December 4th, 2012 | 6 comments
If you plan to renovate your kitchen, take the time and spend a little extra money to get the plumbing, mechanicals, and electrical right. Home inspectors find a lot of remodeled kitchens where it would have been just a little bit of extra work to fix an existing problem or avoid future problems, but someone skimped.
Add more circuits. The current requirement for kitchens is that there needs to be at least two 20-amp small appliance circuits for the kitchen countertop outlets. If the home doesn’t have these already, this is a nice upgrade. Current standards also require a dedicated circuit for the dishwasher and a dedicated circuit for the garbage disposer. Go ahead and bring this stuff up to current standards – this will reduce the potential for nuisance tripping at the circuit breaker panel.
It’s also good practice to add a dedicated circuit for the microwave, and another for the fridge. These aren’t required, but again, they’re nice upgrades.
Add GFCI protection. Perhaps the most important safety upgrade for kitchens is to add GFCI protection for all of the countertop outlets. The purpose of a GFCI outlet is to keep you from getting electrocuted; not shocked, but electrocuted. As in ‘killed by electricity’.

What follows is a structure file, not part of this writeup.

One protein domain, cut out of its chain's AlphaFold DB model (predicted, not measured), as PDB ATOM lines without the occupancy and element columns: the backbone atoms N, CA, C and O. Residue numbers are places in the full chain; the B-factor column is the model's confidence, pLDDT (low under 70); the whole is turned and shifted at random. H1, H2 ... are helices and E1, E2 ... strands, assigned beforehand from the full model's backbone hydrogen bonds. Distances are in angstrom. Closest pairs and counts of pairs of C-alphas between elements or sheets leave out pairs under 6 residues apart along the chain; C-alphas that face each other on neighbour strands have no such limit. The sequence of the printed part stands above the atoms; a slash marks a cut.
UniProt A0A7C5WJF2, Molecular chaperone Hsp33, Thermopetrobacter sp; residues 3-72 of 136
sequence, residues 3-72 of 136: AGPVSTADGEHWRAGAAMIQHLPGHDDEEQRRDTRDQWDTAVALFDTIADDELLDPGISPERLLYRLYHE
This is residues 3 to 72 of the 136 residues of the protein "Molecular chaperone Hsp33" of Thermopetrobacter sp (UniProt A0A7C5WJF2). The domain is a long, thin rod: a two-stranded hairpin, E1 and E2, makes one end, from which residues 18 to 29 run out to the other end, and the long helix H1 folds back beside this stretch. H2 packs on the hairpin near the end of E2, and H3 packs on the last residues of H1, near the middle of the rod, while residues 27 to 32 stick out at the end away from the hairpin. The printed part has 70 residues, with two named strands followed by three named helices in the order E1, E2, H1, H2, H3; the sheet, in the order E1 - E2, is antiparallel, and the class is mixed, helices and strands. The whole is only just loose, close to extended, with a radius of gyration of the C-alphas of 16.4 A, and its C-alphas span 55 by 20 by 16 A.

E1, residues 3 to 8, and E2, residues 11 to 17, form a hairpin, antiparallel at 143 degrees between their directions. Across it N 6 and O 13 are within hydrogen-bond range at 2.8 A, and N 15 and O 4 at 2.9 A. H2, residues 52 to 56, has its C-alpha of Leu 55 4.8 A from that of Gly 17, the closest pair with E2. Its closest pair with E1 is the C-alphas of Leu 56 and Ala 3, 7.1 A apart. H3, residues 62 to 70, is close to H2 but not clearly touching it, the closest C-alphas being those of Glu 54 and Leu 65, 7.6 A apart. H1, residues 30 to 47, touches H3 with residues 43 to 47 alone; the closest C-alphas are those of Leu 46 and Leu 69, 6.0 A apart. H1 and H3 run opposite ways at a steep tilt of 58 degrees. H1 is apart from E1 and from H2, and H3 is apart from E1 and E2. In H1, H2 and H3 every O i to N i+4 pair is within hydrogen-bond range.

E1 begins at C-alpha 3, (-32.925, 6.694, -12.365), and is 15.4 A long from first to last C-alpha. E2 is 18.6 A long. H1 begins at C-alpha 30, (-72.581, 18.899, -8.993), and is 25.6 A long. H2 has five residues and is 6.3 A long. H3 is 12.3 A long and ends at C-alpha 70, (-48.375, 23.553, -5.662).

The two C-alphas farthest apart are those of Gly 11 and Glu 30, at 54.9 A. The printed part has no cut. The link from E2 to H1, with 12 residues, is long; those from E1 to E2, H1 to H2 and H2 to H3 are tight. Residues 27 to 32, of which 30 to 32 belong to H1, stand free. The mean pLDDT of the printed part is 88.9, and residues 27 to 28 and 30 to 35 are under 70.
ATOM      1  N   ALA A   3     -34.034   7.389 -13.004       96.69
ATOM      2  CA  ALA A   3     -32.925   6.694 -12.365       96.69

GFCI protection can be added to several outlets by wiring the first outlet in the series through a GFCI device, and then wiring all the rest of the outlets downstream from that one. GFCI outlets cost less than $15 each, making this a smart safety upgrade for any kitchen that doesn’t have them, but especially a remodeled kitchen.
Think about your gadgets. Where do you charge your mobile phone and other gadgets? If it’s in the kitchen, create a little space for them and add an outlet with built-in USB chargers. Home Depot sells these for $20.
Replace steel water lines. When old galvanized steel pipes supply water to the kitchen sink, they should be replaced as part of a remodel. The inside diameter of these pipes gets smaller and smaller over time as the pipes rust, to the point that water flow gets restricted because of such a small diameter. Even if you’re not ready to re-pipe the entire house, at least replace the pipes in the kitchen when you have stuff torn apart.
Replace steel drains. This is huge. It’s extremely common to find recently remodeled kitchens with brand new cabinets, but old galvanized steel drain pipe in the wall. Just like steel water lines, steel drain lines rust internally. It’s only a matter of time before these things gets clogged and become unusable. It’s not a big deal to replace them with newer materials when the walls are opened up.
Don’t settle for a re-circulating hood fan. Hood fans that just re-circulate the air are almost useless. Yes, they have little filters that will collect some grease in the air, but that’s about it. They won’t do much for cooking odors, smoke, or moisture in the air. If you want to have a hood fan that’s useful, design your kitchen so the fan can exhaust to the exterior.
Check out this related link – Recirculating Range Hoods – As Effective As Recirculating Toilets
While none of these upgrades are required, they’re nice things to get right the first time, and they’re a lot easier to do when things are torn apart.
Reuben Saltzman, Structure Tech Home Inspections